Arts, culture and entertainment
This is the final instalment of articles looking at two Reading-based magazines and how they reveal much about how local society changed in the second half of the 20th century. The Reading and Berkshire Review (hereafter called the Review; ref. D/EX2686/5) was a monthly magazine produced at 46 Market Place, Reading (which was the premises of the chemist’s shop of Herbert Dyson) in 1951, while Catalyst (ref. D/EX2800/1-6) was a non-profit magazine published in Reading between 1989 and 1991 by a team of keen individuals. This time we compare their coverage of culture, music, art and sport.
The babbling of children or idiots
Both magazines had theatre, book and recorded music reviews. The Review was rather keen on crime fiction and had a regular column by the novelist Alan Wykes. There were fewer book reviews in Catalyst, and their selection is idiosyncratic, including the British Rail Passenger Timetable for May-October 1989.
The Review’s artistic tastes were generally rather traditional. In January 1951 a columnist criticized an exhibition of 'Modern Art; that is, work so crude and coarse, both in conception (if it can be said to have any) and in execution (suggestive of the babbling of children or idiots) that it seemed devoid of either meaning or purpose'. Their music reviews were of classical concerts and records. Visiting stars are also sometimes featured.
Catalyst, perhaps more progressive, had full what's-on listings and reviews of entertainment and arts events, reports on activist events and groups, and interviews with local or visiting musicians/celebrities including singer/songwriter Tom Robinson. Many others, including Bruce Kent, engaged on a famous peace walk from Aldermaston to Burghfield. A 1990 interview with Kenneth Branagh, then a rising star, refers to his early acting experiences in Reading, including as a member of Progress Theatre.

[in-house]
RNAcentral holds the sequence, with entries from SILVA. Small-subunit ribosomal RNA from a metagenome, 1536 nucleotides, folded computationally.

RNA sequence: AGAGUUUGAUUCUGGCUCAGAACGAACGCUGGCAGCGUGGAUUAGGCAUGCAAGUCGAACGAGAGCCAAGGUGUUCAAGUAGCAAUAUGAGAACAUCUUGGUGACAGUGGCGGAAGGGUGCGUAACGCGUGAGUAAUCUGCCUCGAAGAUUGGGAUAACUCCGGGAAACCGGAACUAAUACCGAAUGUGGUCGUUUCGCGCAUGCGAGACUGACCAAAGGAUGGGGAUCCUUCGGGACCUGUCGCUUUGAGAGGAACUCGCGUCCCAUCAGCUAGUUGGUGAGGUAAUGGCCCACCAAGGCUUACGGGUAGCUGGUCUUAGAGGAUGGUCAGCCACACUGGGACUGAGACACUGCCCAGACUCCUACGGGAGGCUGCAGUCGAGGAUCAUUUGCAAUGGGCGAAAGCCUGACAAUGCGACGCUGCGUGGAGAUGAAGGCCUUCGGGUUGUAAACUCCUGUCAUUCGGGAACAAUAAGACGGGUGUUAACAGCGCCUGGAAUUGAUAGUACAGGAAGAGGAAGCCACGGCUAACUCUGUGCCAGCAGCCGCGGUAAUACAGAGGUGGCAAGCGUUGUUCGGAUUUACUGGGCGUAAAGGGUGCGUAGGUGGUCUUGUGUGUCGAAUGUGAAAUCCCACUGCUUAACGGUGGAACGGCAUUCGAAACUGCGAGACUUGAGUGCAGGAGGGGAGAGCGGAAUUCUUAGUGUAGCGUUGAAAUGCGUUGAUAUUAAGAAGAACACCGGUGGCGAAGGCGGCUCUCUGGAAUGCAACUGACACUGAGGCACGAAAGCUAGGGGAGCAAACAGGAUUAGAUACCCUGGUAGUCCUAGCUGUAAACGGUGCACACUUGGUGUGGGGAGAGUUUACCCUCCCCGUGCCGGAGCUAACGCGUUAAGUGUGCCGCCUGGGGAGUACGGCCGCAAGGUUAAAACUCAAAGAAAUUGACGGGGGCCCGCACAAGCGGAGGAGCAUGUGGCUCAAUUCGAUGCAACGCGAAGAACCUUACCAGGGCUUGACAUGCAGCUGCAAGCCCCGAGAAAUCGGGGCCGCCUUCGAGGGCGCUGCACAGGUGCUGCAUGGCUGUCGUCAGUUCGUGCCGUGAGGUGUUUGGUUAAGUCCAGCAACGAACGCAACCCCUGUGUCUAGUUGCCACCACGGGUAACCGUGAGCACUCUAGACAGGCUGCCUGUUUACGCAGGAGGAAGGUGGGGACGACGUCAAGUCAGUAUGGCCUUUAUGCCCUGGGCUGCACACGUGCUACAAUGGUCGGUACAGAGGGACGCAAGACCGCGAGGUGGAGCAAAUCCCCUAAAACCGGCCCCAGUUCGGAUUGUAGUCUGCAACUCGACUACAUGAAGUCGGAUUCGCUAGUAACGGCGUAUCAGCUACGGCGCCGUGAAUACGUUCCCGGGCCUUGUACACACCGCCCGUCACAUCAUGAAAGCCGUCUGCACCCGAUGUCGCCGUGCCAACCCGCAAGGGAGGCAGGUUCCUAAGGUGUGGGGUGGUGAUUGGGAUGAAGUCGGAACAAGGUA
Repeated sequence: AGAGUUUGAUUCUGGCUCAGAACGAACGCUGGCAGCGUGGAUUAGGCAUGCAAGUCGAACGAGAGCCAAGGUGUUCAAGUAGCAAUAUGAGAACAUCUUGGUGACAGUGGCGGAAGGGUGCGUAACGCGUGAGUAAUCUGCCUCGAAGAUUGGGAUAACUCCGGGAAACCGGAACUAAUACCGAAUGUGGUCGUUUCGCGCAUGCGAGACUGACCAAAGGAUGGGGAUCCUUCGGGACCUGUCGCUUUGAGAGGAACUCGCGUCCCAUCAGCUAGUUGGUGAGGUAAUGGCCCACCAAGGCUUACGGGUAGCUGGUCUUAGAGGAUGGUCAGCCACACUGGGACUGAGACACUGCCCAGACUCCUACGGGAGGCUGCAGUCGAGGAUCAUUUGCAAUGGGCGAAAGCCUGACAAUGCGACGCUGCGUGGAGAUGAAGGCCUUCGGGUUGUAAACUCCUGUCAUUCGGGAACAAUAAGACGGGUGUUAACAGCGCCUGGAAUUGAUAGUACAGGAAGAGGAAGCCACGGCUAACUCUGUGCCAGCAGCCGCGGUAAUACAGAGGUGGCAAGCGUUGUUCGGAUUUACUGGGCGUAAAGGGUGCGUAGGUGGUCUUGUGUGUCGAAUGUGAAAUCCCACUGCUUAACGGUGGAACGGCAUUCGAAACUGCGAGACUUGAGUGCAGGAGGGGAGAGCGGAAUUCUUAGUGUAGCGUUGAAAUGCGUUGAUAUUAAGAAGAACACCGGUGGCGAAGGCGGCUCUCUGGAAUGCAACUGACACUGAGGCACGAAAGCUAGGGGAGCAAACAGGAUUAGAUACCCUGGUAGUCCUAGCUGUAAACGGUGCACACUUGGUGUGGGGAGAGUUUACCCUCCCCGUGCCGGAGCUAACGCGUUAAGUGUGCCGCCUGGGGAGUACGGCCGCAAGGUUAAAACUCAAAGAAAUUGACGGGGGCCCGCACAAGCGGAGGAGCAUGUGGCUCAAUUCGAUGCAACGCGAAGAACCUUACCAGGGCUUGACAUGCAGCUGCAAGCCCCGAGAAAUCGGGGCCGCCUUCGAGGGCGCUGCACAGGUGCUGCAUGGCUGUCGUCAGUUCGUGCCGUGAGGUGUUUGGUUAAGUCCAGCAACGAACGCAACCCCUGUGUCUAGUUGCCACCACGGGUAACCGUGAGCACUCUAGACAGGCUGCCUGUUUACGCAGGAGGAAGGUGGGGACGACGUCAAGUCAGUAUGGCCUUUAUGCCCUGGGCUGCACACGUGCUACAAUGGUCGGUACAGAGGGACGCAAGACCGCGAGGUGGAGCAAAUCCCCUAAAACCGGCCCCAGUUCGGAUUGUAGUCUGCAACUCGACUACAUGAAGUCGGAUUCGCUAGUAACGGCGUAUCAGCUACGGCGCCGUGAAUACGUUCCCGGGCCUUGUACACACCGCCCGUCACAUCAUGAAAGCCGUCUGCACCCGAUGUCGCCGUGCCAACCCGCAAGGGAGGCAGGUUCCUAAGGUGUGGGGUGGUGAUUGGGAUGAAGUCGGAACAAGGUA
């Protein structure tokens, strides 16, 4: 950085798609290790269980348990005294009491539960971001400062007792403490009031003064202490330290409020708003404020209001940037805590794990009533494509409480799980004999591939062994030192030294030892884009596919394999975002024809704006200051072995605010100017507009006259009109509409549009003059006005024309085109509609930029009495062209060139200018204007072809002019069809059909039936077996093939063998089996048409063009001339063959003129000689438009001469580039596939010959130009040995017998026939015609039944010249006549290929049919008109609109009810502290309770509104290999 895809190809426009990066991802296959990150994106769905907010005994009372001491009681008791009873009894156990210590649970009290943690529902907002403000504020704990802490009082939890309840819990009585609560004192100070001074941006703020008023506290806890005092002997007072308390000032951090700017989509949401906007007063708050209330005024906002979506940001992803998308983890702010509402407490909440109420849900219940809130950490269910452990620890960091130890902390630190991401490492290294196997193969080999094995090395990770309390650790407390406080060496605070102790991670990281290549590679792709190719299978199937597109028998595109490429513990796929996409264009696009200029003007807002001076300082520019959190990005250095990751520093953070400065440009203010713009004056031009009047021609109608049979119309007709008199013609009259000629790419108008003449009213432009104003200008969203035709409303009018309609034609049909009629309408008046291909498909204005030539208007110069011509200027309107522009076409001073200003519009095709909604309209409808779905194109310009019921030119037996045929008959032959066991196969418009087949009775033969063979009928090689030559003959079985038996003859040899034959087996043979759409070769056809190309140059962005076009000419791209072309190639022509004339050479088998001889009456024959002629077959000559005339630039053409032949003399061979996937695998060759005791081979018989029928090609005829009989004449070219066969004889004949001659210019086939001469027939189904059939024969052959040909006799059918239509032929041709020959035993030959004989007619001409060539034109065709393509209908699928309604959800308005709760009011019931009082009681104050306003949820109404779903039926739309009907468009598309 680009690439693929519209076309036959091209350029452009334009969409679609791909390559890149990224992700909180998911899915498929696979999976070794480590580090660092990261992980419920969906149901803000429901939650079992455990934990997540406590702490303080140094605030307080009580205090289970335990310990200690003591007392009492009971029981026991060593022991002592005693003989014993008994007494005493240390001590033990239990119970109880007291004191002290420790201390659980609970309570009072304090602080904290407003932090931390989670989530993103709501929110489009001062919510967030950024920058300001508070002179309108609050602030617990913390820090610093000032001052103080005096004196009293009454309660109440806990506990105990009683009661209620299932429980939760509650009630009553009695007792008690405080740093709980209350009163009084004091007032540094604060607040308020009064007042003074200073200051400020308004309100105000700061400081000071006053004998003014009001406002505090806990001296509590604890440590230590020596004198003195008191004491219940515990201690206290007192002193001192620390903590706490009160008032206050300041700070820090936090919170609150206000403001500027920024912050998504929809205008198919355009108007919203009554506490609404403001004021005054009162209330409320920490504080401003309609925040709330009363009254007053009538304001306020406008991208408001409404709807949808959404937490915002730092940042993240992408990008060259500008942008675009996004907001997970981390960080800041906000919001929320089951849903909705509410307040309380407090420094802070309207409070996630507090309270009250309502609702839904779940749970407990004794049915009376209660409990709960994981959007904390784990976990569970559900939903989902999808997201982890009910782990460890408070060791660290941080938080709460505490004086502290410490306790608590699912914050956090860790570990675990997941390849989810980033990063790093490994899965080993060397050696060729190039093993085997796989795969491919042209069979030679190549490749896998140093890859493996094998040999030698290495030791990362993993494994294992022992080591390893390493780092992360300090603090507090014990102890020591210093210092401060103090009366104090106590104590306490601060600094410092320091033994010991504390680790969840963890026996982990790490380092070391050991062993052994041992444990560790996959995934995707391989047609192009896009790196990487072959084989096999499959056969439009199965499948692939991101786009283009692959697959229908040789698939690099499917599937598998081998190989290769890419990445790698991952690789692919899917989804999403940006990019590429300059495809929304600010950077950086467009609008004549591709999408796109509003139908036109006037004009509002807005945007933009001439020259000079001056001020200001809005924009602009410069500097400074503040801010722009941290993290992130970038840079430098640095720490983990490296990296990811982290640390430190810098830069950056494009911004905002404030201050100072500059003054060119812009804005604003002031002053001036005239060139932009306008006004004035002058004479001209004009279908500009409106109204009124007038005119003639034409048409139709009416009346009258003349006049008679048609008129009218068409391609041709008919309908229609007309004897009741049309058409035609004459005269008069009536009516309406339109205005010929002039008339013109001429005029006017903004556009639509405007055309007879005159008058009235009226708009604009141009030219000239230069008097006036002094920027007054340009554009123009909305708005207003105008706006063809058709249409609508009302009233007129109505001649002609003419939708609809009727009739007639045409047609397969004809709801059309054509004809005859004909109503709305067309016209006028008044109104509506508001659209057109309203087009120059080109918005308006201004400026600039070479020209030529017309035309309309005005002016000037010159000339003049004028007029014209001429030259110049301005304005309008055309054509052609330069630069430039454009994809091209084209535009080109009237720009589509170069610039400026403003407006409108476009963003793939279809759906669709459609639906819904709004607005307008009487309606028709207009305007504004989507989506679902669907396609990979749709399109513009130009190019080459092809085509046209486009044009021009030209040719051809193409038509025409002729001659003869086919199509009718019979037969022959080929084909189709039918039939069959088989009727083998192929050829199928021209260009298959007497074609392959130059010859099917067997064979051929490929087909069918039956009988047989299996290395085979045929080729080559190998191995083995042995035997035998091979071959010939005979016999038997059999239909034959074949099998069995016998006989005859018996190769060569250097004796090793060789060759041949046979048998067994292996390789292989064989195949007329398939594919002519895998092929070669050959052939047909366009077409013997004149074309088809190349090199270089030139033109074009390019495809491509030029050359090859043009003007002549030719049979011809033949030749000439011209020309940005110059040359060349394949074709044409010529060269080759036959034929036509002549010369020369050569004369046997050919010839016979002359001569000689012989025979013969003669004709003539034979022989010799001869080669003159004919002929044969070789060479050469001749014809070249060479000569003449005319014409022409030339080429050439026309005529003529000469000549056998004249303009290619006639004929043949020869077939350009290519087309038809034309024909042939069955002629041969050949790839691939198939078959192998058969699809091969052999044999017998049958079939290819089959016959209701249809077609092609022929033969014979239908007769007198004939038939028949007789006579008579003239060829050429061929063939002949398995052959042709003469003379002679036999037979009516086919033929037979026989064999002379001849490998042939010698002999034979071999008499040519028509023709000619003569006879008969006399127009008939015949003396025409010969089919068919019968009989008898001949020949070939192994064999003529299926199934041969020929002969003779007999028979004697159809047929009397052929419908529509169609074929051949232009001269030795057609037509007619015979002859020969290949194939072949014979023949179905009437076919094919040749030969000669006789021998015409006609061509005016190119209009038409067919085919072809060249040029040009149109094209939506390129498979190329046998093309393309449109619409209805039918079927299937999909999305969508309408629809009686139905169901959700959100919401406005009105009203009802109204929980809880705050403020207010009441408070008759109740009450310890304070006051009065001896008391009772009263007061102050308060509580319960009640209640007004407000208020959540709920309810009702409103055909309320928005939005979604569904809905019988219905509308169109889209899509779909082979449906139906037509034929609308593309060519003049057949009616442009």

They were pleased by the conversion of the local 'dole office' into South Street Arts Centre in April 1989, and often reported on its shows. A sketch street map of central Reading, showing the location of pubs, music and political venues, is included in an October 1989 issue.
Thousands of bedraggled rockers
The Reading Festival was transitioning from a hard rock event to today’s pop extravaganza during the Catalyst era. The introduction of a July 1989 interview with the organiser of Reading Festival, describes the festival as 'the scourge of the native inhabitants, the time of year when ... bedraggled rockers descend in their thousands in this fair town'. The musicians performing at the Festivals received reviews, as did other local pop and rock concerts. One rock musician interviewed had unwelcome words for the local readers, saying ‘Of all the gigs we’ve done, Reading has got to have been the most unpleasant audience of them all, in terms of the interruptions, the violence, the screaming and the really interfering behaviour’.
Catalyst also reviewed the WOMAD festival when it was held at the South Hill Park Arts Centre, Bracknell, in 1989, and Reading in 1990, plus other local international arts events. The local Ukrainian community made an appearance in the arts section with a 1990 article and review on Metelyk, a Reading-based Ukrainian dance group formed in 1979 by children of Ukrainian exiles to promote their culture. You can view one of their performances at Llangollen in 1985 on YouTube.
W for the Whitley Whiff